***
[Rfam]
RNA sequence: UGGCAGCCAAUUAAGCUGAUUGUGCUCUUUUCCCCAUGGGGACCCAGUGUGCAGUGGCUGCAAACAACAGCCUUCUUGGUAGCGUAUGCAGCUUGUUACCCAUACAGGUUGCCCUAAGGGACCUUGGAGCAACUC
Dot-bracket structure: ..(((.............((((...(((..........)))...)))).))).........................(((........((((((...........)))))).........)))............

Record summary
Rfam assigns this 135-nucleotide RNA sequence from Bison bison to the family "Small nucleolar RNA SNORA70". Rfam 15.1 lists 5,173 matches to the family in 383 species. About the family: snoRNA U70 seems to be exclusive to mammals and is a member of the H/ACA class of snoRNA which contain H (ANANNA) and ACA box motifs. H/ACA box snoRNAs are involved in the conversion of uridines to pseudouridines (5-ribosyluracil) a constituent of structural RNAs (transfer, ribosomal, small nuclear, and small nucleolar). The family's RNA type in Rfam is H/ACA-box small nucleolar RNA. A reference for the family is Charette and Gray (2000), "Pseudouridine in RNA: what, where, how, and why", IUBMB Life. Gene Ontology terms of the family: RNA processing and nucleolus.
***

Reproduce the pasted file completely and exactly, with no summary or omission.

[Rfam]
RNA sequence: UGGCAGCCAAUUAAGCUGAUUGUGCUCUUUUCCCCAUGGGGACCCAGUGUGCAGUGGCUGCAAACAACAGCCUUCUUGGUAGCGUAUGCAGCUUGUUACCCAUACAGGUUGCCCUAAGGGACCUUGGAGCAACUC
Dot-bracket structure: ..(((.............((((...(((..........)))...)))).))).........................(((........((((((...........)))))).........)))............

Record summary
Rfam assigns this 135-nucleotide RNA sequence from Bison bison to the family "Small nucleolar RNA SNORA70". Rfam 15.1 lists 5,173 matches to the family in 383 species. About the family: snoRNA U70 seems to be exclusive to mammals and is a member of the H/ACA class of snoRNA which contain H (ANANNA) and ACA box motifs. H/ACA box snoRNAs are involved in the conversion of uridines to pseudouridines (5-ribosyluracil) a constituent of structural RNAs (transfer, ribosomal, small nuclear, and small nucleolar). The family's RNA type in Rfam is H/ACA-box small nucleolar RNA. A reference for the family is Charette and Gray (2000), "Pseudouridine in RNA: what, where, how, and why", IUBMB Life. Gene Ontology terms of the family: RNA processing and nucleolus.